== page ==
He may only be 24, but Ray Chen has already accomplished more than most people do in a lifetime. Having won numerous awards, one of the highlights of his young career came when he performed as the youngest ever at the Nobel Prize Concert of 2012, backed by Royal Stockholm Philharmonic Orchestra. But as more success comes Chen’s way, it just seems to ground him even more.
“I believe that the thing about anything in life; be it classical music, sports, art, or cuisine, is that there’s always a guarantee that you’re only going to get better with age and experience. I’d say that as a violinist, I’m incredibly lucky to have a span of quite a few decades as a golden period (versus sports players who only have one or max two decades on the field before physicality becomes a hinderance) and right now I feel like it’s just the beginning! Plus, music is so transcended from what we experience in life, that the richer the lives we lead, the better the music sounds, so I’m really looking forward to watching how my music grows in the coming years!” he said in an email interview.
Chen’s age also has him acutely tuned into the changing landscape of music, saying “being accessible and having an online presence is incredibly important. For young people who haven’t been to – and are thinking of going to a classical music concert, it allows them to get to know a little bit about the artist and how he/she is like as a person without risking going to the concert hall and spending money on something they may or many not like.” He cites Facebook as his favourite way of interacting with friends, fans and family, explaining “it’s more photo-based so it’s kind of like an online scrapbook that I can share my personal adventures around the world!”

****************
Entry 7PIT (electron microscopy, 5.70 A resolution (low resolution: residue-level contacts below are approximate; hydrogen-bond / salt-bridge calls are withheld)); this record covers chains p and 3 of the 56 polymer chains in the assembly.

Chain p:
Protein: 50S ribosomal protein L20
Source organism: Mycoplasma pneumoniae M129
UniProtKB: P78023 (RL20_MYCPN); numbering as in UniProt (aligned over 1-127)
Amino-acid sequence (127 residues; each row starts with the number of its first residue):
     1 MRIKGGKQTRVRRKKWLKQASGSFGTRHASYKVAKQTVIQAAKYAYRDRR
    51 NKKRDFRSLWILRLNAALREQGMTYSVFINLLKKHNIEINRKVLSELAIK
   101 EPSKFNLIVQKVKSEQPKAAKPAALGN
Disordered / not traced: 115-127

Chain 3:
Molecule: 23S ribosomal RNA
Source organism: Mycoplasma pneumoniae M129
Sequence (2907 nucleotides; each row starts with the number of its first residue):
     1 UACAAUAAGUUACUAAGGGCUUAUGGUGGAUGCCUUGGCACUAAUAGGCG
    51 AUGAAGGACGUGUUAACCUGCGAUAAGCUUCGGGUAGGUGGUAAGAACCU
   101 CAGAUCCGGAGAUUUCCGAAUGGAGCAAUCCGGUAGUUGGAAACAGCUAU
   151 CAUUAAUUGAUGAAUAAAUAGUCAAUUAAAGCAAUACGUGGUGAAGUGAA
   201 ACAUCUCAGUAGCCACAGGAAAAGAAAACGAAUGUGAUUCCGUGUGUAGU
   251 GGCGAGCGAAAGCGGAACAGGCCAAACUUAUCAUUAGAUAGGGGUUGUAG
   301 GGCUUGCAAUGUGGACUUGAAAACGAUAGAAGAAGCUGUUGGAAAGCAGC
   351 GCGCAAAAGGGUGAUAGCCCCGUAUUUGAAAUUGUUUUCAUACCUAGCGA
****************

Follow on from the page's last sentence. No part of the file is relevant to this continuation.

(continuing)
As he arrives at Roy Thomson Hall tomorrow night to play Mendelssohn’s Violin Concerto in E Minor, Chen cites the usual nerves that, no matter how many times he’s performed, haven’t abated. “I think a lot of musicians will agree with me that nerves and the pressures of performing on stage are probably one of the most difficult things to deal with.” But the Mendelssohn concerto seems to hold a special place in his heart, with its simple sections providing more of a challenge to him as he grows older. “Like anything classical – the “easy” parts can actually be at the same time the most difficult ones. It seems that the only downside to getting older and more experienced is that simplicity seems to dance ever further away. I often catch myself thinking up complex ways of phrasing a certain passage before realizing that perhaps the best way was to let it simply play itself.”
You can hear the musician NPR has called “the finest current violinist you don’t yet know” perform with the Toronto Symphony Orchestra on Sept. 28, 2013 and Sept. 29, 2013. Tickets for either performance can be bought on the TSO’s website.